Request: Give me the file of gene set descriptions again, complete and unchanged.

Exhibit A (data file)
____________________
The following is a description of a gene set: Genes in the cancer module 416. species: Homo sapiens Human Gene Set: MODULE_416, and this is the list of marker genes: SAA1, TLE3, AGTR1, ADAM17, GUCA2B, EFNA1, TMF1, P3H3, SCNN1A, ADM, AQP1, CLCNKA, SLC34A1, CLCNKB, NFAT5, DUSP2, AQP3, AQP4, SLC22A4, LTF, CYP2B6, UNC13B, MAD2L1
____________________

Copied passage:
The following is a description of a gene set: Genes in the cancer module 416. species: Homo sapiens Human Gene Set: MODULE_416, and this is the list of marker genes: SAA1, TLE3, AGTR1, ADAM17, GUCA2B, EFNA1, TMF1, P3H3, SCNN1A, ADM, AQP1, CLCNKA, SLC34A1, CLCNKB, NFAT5, DUSP2, AQP3, AQP4, SLC22A4, LTF, CYP2B6, UNC13B, MAD2L1